How much is Linsanity driven by Jeremy Lin’s play, and how much is driven by the fact he is doing it in New York City?
But he made that point in the most Cuban of ways.
“If it was happening in Charlotte, no one would know,” Cuban said, exaggerating for effect.
“New York is still kind of the mecca of the media for basketball,” Cuban added. “It’s great for the league, so you’ve got to love it. And Jeremy Lin is a great kid, so I’m happy for him.”
Jeremy Lin would be a big story regardless of where he played because he is an archetypal storyline — the overlooked, knocked around, twice-cut guy who kept pursuing his dream and once he got a chance exploded on the biggest stage. He’s Rocky in hoops form. Right now, in an America where many are still feeling the sting of the economic downturn, that story resonates all the more. It’s powerful. Besides, Lin put up better numbers in his first four starts — 28 points per game — than any first four games for a starter in NBA history. That would make noise in any market.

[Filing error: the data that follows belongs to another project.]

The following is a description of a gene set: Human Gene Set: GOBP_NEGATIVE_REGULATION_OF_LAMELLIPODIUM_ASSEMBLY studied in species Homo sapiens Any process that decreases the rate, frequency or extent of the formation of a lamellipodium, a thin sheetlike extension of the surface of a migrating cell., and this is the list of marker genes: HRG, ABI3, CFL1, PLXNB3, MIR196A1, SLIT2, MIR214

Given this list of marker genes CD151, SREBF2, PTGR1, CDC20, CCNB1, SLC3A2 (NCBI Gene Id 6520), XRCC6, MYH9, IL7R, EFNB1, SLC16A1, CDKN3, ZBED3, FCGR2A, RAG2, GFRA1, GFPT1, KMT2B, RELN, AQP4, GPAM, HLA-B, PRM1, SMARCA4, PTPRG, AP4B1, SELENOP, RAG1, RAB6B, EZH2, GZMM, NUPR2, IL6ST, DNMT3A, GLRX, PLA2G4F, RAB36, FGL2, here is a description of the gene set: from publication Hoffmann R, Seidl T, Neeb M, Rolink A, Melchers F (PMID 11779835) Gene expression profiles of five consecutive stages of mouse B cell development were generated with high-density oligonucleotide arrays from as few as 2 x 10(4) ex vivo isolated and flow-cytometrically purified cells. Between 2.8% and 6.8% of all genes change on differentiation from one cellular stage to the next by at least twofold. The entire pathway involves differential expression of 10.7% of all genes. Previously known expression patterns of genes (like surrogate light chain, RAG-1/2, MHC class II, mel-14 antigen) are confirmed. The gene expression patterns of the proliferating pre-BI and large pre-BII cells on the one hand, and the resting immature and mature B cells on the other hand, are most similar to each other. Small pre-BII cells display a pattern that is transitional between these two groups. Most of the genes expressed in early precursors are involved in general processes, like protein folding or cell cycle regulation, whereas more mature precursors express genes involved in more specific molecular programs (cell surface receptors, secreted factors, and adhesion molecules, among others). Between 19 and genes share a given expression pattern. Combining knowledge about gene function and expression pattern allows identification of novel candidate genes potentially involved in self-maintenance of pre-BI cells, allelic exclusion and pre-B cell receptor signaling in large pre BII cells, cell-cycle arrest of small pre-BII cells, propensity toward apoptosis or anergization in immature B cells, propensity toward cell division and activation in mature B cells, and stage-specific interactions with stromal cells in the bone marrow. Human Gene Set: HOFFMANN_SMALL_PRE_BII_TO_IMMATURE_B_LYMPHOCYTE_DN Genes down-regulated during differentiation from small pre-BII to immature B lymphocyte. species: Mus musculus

Now, did him doing that in New York help ramp up the intensity? You bet. Same with his Asian heritage. But that’s not why he’s a story.
I think Cuban was trying to say that Lin playing in New York made the story bigger. He just did it in such a Cuban way.